Run Through the Jungle—U.S. LPG Export Terminals Poised to Serve the Pacific Basin

Fueled by soaring domestic production of natural gas liquids (NGLs) like propane and butane, U.S. liquefied petroleum gas (LPG) export volumes the past three years have rocketed to the top, surpassing exports by the old Big Three of LPG: United Arab Emirates, Qatar and Algeria. But that rise in LPG exports may be ending, and the share of exports made from Gulf Coast docks may be in for a decline. More propane and butane will be pulled from the Marcellus and Utica to the docks at Marcus Hook, PA, and demand for propane on the Gulf Coast—from new propane dehydrogenation plants and flexible steam crackers—will be climbing. That suggests that less LPG may need to be exported from the Gulf Coast to keep the market in balance. In today’s blog we continue our look at the soon-to-open Panama Canal expansion with an updated examination of U.S. LPG export terminals along the Gulf Coast.

As we said in Episode 1, the wider, deeper locks being built along the Panama Canal will (finally) be in business within a few weeks, enabling the world’s growing fleet of Very Large Gas Carriers (VLGCs) that move most U.S. LPG exports to take that important short-cut between the Caribbean and the Pacific. (All but the world’s very biggest liquefied natural gas (LNG) vessels will be able to float through the expanded canal as well.) The time saved will be huge; a trip from the Gulf Coast to Asia around the Cape of Good Hope takes more than six weeks, compared with only three weeks-plus via the Panama Canal. And time, of course, is money. Cut the time it takes for a Houston-to-Tokyo round trip in half and (aside from the canal tolls) you’ve halved the LPG freight rates. And that’s not the only way LPG shipping costs are coming down. According to a recent analysis by Fearnley Securities, average daily VLGC rates are now below $40,000 (in part because of all the new carriers being built—one a week in recent months) and daily rates may fall to $25,500 (at or below the representative break-even price) in 2017. That would of course be good news for those hoping to sell increasing volumes of U.S.-sourced LPG to Asian markets (including the India subcontinent), which use the propane/butane mix primarily for cooking and heating but also as a petrochemical feedstock. As we discussed in yesterday’s blog (Spinning Wheel—U.S. Gulf Coast Propane Exports Heading Down!), however, when the 275 Mb/d Mariner East 2 pipeline across Pennsylvania comes into service in 2017, it will pull significant volumes of propane/LPG to the Marcus Hook export terminal near Philadelphia, leaving less Marcellus/Utica-sourced propane and butane to be railed out of the region to distribution terminals across the U.S. Volumes at those terminals will be replaced by propane otherwise headed to the Gulf Coast. Also, flexible steam crackers (which we expect to turn to more propane as ethane supplies tighten and ethane prices rise) and new PDH plants will increase domestic (more specifically, Gulf Coast) consumption of propane, thereby leaving less propane available to export from Gulf Coast terminals—especially under RBN Energy’s Cutback Scenario, which is a pricing view similar to the current forward curves for crude oil and gas, and which would result in a lot less propane being produced over the next five years than most of the market had been figuring before the oil price collapse.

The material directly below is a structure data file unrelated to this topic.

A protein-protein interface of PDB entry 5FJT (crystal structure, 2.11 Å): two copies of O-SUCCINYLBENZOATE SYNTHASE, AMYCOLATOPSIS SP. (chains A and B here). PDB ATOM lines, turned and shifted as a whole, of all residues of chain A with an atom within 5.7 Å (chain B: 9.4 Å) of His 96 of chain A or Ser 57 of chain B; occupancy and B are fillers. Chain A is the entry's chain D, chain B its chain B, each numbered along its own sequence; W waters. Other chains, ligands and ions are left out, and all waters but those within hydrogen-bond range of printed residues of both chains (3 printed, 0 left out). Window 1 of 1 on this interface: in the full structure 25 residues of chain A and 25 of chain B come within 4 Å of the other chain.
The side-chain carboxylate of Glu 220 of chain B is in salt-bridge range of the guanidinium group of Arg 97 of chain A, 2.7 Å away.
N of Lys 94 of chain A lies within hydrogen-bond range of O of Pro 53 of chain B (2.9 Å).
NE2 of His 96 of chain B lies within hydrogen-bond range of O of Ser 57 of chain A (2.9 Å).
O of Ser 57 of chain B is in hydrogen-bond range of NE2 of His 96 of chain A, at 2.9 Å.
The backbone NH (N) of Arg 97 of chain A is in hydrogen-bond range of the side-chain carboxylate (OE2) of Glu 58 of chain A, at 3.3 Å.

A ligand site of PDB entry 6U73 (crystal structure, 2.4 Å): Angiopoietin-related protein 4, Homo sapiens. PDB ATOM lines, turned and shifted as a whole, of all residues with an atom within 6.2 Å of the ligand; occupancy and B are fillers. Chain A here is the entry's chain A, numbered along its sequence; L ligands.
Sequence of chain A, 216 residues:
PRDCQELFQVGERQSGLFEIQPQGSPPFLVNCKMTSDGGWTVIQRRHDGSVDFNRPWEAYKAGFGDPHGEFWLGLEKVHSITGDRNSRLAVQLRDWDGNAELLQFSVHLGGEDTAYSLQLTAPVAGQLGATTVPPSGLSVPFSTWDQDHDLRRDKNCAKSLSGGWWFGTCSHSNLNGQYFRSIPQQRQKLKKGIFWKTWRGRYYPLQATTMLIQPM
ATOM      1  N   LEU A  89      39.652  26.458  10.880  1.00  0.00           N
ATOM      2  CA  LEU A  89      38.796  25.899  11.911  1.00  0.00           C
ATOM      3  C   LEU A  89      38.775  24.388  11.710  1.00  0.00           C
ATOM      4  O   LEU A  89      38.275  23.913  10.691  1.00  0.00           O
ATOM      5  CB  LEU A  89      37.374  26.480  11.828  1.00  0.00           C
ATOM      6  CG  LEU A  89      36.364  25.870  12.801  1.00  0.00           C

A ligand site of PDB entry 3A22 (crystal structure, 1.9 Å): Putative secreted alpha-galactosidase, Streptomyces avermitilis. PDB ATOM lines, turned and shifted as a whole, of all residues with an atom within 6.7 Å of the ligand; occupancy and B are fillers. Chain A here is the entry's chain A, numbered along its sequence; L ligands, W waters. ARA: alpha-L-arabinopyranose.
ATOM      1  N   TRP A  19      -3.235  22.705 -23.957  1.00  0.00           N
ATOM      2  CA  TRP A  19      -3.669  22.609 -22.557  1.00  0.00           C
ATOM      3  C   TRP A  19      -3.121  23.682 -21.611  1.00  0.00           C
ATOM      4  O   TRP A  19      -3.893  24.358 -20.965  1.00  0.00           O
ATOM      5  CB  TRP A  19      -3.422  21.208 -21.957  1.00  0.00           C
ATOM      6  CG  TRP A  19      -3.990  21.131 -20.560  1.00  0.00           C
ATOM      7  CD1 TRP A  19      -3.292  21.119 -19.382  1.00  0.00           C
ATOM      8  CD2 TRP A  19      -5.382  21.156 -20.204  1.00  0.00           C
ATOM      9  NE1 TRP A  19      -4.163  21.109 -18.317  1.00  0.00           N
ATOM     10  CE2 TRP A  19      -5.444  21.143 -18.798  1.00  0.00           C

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The NATGAS Permian Report is a weekly natural gas fundamentals analysis focusing entirely on the key market drivers within the Permian basin. The report contains details and forecasts around natural gas production, demand, and pricing. It offers a summary of pipeline outflows and capacities from the Permian to neighboring regions, outlining the key shifts in flows to the West, MidCon, and Texas intrastate markets. 
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